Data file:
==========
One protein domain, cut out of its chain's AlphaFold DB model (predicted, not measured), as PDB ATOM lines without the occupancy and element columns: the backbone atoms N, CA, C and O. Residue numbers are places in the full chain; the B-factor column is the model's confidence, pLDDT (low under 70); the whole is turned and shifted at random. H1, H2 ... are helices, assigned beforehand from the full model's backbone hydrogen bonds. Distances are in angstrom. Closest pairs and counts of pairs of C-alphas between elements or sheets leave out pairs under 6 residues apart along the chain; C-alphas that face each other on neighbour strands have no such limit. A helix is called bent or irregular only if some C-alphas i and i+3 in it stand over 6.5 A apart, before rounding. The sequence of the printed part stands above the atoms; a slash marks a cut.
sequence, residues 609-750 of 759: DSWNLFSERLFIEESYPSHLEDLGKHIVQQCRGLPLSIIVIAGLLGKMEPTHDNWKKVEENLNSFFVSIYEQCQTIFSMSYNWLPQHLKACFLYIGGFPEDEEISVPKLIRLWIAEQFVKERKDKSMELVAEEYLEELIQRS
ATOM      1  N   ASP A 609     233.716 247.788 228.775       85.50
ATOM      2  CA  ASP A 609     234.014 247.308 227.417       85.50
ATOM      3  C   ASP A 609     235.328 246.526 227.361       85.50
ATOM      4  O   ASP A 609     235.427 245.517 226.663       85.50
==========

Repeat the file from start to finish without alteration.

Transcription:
One protein domain, cut out of its chain's AlphaFold DB model (predicted, not measured), as PDB ATOM lines without the occupancy and element columns: the backbone atoms N, CA, C and O. Residue numbers are places in the full chain; the B-factor column is the model's confidence, pLDDT (low under 70); the whole is turned and shifted at random. H1, H2 ... are helices, assigned beforehand from the full model's backbone hydrogen bonds. Distances are in angstrom. Closest pairs and counts of pairs of C-alphas between elements or sheets leave out pairs under 6 residues apart along the chain; C-alphas that face each other on neighbour strands have no such limit. A helix is called bent or irregular only if some C-alphas i and i+3 in it stand over 6.5 A apart, before rounding. The sequence of the printed part stands above the atoms; a slash marks a cut.
sequence, residues 609-750 of 759: DSWNLFSERLFIEESYPSHLEDLGKHIVQQCRGLPLSIIVIAGLLGKMEPTHDNWKKVEENLNSFFVSIYEQCQTIFSMSYNWLPQHLKACFLYIGGFPEDEEISVPKLIRLWIAEQFVKERKDKSMELVAEEYLEELIQRS
ATOM      1  N   ASP A 609     233.716 247.788 228.775       85.50
ATOM      2  CA  ASP A 609     234.014 247.308 227.417       85.50
ATOM      3  C   ASP A 609     235.328 246.526 227.361       85.50
ATOM      4  O   ASP A 609     235.427 245.517 226.663       85.50